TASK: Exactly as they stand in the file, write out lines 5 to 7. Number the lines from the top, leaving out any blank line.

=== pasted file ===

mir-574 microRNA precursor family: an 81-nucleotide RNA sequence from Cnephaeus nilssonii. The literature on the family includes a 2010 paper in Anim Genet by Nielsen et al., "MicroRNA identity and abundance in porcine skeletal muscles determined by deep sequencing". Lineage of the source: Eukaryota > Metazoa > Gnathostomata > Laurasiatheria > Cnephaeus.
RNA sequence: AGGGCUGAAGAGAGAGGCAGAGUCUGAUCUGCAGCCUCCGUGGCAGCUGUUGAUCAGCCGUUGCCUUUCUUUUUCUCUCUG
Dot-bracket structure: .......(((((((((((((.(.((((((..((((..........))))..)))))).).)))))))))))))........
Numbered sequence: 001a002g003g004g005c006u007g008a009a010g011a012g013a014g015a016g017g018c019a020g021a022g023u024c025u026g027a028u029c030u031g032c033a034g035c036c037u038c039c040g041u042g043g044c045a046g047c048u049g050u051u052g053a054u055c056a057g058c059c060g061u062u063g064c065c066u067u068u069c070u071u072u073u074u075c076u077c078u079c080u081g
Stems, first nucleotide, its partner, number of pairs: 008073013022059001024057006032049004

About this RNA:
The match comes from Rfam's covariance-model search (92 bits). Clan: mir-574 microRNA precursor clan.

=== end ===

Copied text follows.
Stems, first nucleotide, its partner, number of pairs: 008073013022059001024057006032049004

About this RNA:
The match comes from Rfam's covariance-model search (92 bits). Clan: mir-574 microRNA precursor clan.